Melancholia stars Kirsten Dunst as Justine, a bride on her wedding day whose social discomfort and dissociation with her surroundings grow increasingly apparent throughout the festivities. Her marriage doesn’t last the night, and she’s left at her sister’s palatial estate, awaiting an asteroid that is en route to destroying Earth. Von Trier called the film “a psychological disaster movie” and “a beautiful movie about the end of the world,” hinting at the unusual approach he takes to Justine’s condition. Melancholia is a visually striking film with sumptuous lighting, a fairytale setting in the Swedish countryside, and a nearly 10-minute sequence set to Richard Wagner’s Tristan and Isolde that depicts a series of slow-motion vignettes as if they were paintings. Birds fall from the sky, Justine lies in her wedding dress in a flowing stream, and a horse collapses into a field. This prelude depicts the immensity of Justine’s inner turmoil, in stark contrast to the ghostly figure she presents at her wedding. When the movie switches from a “psychological disaster movie” to a movie about an asteroid destroying the planet, Justine transforms from a dull-eyed shadow to a calm, supportive sister, helping her family navigate their existential panic. No longer devoured by her darkness now that the end of the world has wiped away the unknown and confirmed her anxieties, she is serene and in control. Director of photography Manuel Alberto Claro recalled von Trier’s conception of Justine’s transformation.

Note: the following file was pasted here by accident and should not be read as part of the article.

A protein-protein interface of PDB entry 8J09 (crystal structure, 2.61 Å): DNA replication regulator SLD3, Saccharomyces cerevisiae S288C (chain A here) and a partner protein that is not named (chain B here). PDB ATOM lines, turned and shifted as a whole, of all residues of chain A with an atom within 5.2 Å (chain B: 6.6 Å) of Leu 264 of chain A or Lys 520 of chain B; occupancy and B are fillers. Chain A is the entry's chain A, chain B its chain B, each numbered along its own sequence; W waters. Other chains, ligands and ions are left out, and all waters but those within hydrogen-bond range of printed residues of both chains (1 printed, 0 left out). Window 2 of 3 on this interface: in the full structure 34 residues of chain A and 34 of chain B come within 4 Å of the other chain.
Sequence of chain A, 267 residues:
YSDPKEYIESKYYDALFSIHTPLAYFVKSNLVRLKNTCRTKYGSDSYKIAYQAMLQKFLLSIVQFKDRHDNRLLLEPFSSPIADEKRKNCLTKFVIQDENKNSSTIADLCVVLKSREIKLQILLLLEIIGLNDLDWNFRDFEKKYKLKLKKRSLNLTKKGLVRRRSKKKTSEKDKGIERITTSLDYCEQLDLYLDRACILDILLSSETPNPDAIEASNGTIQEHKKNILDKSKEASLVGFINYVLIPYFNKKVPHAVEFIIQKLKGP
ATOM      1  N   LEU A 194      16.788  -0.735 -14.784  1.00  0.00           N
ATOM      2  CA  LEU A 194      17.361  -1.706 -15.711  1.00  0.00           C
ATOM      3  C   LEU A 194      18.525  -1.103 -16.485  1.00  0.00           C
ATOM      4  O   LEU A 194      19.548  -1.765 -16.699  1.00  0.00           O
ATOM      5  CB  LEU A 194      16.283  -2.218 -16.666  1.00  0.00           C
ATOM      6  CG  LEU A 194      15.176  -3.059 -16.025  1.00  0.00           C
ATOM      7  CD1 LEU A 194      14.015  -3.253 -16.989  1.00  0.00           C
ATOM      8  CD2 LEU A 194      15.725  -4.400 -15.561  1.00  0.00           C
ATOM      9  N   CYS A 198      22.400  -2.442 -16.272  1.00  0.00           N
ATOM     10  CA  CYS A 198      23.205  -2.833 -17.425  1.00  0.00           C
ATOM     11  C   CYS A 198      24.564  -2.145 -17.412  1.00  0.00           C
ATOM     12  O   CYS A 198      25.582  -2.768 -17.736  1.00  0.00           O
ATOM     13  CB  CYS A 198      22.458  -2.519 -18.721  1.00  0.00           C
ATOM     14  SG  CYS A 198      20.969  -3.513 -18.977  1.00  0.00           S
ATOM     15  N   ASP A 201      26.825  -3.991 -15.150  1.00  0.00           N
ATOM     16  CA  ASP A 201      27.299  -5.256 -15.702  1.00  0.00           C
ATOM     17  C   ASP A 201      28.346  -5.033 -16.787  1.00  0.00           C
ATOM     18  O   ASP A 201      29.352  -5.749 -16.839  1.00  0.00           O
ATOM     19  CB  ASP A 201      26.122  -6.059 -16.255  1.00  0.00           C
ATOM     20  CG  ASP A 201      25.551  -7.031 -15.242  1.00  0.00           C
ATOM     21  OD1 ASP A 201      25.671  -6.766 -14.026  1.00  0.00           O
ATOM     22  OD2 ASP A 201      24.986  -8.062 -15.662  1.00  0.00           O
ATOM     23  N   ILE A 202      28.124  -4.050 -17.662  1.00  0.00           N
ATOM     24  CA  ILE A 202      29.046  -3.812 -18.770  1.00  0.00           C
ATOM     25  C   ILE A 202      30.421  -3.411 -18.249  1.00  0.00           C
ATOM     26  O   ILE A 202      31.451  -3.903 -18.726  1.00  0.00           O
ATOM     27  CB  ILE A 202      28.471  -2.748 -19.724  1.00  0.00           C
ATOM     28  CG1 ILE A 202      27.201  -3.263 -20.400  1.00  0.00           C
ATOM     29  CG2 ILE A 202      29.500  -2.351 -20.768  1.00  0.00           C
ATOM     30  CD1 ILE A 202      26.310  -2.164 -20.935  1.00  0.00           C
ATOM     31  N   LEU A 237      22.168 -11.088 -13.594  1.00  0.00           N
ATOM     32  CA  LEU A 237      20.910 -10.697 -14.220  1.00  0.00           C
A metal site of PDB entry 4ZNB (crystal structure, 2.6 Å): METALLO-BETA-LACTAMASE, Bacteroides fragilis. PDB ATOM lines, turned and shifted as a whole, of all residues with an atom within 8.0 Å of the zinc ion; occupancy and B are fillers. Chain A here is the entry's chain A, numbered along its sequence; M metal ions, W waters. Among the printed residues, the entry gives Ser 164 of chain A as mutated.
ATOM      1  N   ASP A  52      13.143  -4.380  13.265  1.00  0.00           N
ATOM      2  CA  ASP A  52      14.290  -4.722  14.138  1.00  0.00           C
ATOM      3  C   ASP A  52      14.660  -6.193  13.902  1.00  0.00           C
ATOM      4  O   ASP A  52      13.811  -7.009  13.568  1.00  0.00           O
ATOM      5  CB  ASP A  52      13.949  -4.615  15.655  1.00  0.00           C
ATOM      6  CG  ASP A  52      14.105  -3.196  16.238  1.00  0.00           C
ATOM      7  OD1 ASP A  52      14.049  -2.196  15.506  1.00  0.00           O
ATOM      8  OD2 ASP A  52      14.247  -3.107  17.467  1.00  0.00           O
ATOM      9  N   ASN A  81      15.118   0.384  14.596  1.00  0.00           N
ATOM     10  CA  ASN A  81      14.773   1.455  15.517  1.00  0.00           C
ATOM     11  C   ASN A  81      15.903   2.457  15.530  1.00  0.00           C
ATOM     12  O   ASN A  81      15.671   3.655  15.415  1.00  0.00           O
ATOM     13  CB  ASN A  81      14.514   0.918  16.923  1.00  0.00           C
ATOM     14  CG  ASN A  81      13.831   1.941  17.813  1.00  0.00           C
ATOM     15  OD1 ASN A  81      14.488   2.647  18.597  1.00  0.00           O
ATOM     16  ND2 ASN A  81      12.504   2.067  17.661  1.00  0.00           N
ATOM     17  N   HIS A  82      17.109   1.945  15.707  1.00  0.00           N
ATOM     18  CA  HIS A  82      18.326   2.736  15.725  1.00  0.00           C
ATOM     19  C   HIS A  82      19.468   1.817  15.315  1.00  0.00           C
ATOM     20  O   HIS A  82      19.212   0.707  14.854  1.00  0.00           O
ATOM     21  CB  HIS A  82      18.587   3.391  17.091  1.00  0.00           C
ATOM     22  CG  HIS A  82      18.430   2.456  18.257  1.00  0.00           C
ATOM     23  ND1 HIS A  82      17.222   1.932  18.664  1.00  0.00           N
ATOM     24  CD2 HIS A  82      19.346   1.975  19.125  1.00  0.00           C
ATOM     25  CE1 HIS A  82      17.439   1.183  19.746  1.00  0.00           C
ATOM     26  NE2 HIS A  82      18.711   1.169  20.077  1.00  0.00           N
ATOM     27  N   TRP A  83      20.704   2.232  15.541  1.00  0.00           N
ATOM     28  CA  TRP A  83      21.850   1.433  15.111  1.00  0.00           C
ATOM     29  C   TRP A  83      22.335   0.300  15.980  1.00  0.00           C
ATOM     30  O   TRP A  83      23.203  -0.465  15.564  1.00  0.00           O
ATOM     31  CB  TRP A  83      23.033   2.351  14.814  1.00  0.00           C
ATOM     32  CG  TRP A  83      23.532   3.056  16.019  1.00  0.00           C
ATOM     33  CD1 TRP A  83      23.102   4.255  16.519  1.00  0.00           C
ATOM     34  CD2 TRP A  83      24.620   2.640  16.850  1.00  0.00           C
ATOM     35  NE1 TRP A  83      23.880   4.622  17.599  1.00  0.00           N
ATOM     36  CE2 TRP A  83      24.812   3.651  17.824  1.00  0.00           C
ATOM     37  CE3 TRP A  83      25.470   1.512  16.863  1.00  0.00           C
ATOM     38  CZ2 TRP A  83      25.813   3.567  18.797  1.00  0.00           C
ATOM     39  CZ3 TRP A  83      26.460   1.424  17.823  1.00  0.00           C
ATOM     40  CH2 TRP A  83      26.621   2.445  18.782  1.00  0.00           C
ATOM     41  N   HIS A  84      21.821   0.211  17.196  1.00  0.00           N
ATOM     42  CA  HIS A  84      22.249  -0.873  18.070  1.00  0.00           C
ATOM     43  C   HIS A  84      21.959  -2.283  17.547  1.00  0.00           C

He talked a lot about how people who are depressed normally, suddenly, when a critical situation happens they become the rational ones while rational people panic. This is a portrayal of how depressed people know that the world is going down, so they react much more rationally when it happens.